A policy that was to prevent riders from taking up more than one seat during the rush hour commute on BART, but was never enforced, no longer exists.
The BART Board of Directors Thursday voted 5-4 to rescind the so-called “seat hog ordinance” that BART Police officers would have enforced by issuing a $100 citation for first time offenders and $500 for repeated offenders.
Directors Debora Allen, Joel Keller, John McPartland and Thomas Blalock wanted to keep the ordinance in place.
McPartland said expecting people to be polite on BART has “no teeth” and referred to incidents where constituents from his district called the BART Police, but were told the officers were unable to do anything about it:
“Good conduct and politeness just isn’t going to fly.”
Allen said she did encounter a woman Thursday morning with a bag on the seat next to her who removed it as soon as a passenger asked if they could sit down:
“Without a rule, I believe people will not feel comfortable doing that anymore.”
BART board President Rebecca Saltzman, who put forward the motion to rescind the ordinance, said the BART Police Officers Association was not in favor of the ordinance because it would likely target the homeless and possibly cause officers to use additional force.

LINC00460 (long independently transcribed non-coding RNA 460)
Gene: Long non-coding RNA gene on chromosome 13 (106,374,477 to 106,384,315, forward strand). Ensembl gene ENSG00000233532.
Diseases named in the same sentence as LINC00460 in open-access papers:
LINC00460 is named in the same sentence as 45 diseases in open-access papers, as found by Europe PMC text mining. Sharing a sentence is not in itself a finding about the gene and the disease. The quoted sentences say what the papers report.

While the current ordinance no longer exists, directors Keller and Lateefah Simon will work together on a new one-year pilot proposal that would be piloted at the new East Contra Costa BART Extension, which will open for revenue service next year.
The pilot proposal will need approval from the board.
Jerold Chinn is the San Francisco Bureau Chief of SFBay. He covers transportation and City Hall. He has spent over a decade covering transportation in San Francisco. Jerold is a native in the city and frequently takes public transit everywhere he goes. Email tips to [email protected]